The Changing Returns to Crime: Do Criminals Respond to Prices?

70 Pages Posted: 9 Jun 2015

See all articles by Mirko Draca

Mirko Draca

London School of Economics & Political Science (LSE) - Centre for Economic Performance (CEP); Harvard University - Edmond J. Safra Center for Ethics; University of Warwick - Department of Economics

Theodore Koutmeridis

University of Glasgow; University of Warwick

Stephen J. Machin

London School of Economics & Political Science (LSE) - Centre for Economic Performance (CEP); London School of Economics & Political Science (LSE) - Department of Economics

Multiple version iconThere are 2 versions of this paper

Date Written: June 2015

Abstract

In economic models of crime individuals respond to changes in the potential value of criminal opportunities. We analyse this issue by estimating crime-price elasticities from detailed data on criminal incidents in London between 2002 and 2012. The unique data feature we exploit is a detailed classification of what goods were stolen in reported theft, robbery and burglary incidents. We first consider a panel of consumer goods covering the majority of market goods stolen in the crime incidents and find evidence of significant positive price elasticities. We then study a particular group of crimes that have risen sharply recently as world prices for them have risen, namely commodity related goods (jewellery, fuel and metal crimes), finding sizable elasticities when we instrument local UK prices by exogenous shifts in global commodity prices. Finally, we show that changes in the prices of loot from crime have played a role in explaining recent crime trends.

Keywords: commodity prices, crime, goods prices, metal crime

JEL Classification: K42

Suggested Citation

Draca, Mirko and Koutmeridis, Theodore and Machin, Stephen J., The Changing Returns to Crime: Do Criminals Respond to Prices? (June 2015). CEPR Discussion Paper No. DP10647, Available at SSRN: https://ssrn.com/abstract=2615887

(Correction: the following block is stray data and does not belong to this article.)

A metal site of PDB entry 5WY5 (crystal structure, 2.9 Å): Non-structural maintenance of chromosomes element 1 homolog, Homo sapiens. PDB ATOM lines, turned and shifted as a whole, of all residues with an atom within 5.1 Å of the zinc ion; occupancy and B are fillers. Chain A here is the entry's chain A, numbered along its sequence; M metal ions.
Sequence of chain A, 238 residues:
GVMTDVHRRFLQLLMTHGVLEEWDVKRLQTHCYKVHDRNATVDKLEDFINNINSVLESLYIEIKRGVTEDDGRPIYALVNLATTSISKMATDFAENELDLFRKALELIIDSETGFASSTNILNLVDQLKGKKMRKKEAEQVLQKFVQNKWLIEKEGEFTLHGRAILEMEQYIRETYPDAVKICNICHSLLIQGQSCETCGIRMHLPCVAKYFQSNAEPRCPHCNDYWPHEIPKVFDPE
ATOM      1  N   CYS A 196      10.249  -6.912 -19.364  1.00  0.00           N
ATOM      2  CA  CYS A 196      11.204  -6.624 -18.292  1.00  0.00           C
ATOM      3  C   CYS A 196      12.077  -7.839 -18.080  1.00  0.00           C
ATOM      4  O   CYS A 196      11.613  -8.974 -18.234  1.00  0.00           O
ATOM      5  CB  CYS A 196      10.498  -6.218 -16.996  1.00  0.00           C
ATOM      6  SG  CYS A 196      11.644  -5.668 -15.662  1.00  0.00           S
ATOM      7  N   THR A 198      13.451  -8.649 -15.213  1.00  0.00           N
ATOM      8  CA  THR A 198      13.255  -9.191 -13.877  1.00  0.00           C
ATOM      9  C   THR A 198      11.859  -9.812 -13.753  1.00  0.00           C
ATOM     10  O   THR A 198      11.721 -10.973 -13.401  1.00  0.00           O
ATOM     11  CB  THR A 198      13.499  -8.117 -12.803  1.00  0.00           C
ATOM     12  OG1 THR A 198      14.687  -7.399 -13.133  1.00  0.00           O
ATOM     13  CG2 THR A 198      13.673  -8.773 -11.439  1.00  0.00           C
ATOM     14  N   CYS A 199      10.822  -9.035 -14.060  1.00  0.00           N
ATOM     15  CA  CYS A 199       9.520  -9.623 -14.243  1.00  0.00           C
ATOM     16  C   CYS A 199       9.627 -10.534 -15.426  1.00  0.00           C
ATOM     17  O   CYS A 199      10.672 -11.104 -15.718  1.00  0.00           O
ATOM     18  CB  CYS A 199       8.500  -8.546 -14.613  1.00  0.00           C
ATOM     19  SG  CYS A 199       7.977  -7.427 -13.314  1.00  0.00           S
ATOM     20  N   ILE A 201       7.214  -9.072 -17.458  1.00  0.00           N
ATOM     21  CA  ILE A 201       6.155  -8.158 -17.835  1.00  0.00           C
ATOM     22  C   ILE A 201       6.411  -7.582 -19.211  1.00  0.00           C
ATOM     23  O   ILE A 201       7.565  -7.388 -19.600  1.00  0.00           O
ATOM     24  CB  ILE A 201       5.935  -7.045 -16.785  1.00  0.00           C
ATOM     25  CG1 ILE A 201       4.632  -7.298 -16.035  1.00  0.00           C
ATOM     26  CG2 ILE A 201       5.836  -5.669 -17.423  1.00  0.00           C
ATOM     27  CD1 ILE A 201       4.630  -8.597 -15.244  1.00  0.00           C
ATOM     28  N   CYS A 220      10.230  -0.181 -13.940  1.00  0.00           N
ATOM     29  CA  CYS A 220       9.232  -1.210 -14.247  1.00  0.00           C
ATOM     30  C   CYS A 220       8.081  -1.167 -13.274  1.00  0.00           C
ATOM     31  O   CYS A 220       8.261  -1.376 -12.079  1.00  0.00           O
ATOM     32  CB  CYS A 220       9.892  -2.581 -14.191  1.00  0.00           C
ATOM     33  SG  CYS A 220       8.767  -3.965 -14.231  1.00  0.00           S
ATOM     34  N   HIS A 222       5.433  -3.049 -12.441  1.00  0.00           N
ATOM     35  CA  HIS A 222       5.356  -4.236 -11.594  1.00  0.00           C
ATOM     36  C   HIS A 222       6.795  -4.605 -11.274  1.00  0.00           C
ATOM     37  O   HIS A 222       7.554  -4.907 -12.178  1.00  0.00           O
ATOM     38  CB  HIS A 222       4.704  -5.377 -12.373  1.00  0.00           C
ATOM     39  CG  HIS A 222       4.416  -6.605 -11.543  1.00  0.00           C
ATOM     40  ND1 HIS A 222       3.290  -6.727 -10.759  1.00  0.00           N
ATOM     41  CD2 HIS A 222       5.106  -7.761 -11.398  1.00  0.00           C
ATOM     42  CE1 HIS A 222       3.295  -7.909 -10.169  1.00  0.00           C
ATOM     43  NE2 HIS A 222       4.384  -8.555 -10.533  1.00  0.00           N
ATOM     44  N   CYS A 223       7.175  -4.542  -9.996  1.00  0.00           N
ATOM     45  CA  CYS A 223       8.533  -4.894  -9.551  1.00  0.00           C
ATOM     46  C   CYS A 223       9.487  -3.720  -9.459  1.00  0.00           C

Mirko Draca (Contact Author)

London School of Economics & Political Science (LSE) - Centre for Economic Performance (CEP) ( email )

Houghton Street
London WC2A 2AE
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Harvard University - Edmond J. Safra Center for Ethics ( email )

124 Mount Auburn Street
Suite 520N
Cambridge, MA 02138
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University of Warwick - Department of Economics ( email )

Coventry CV4 7AL
United Kingdom

Theodore Koutmeridis

University of Glasgow ( email )

Department of Economics
Adam Smith Business School
Glasgow, Scotland G12 8LE
United Kingdom

University of Warwick

Stephen J. Machin

London School of Economics & Political Science (LSE) - Centre for Economic Performance (CEP) ( email )

Houghton Street
London WC2A 2AE
United Kingdom

London School of Economics & Political Science (LSE) - Department of Economics ( email )

Houghton Street
London WC2A 2AE
United Kingdom

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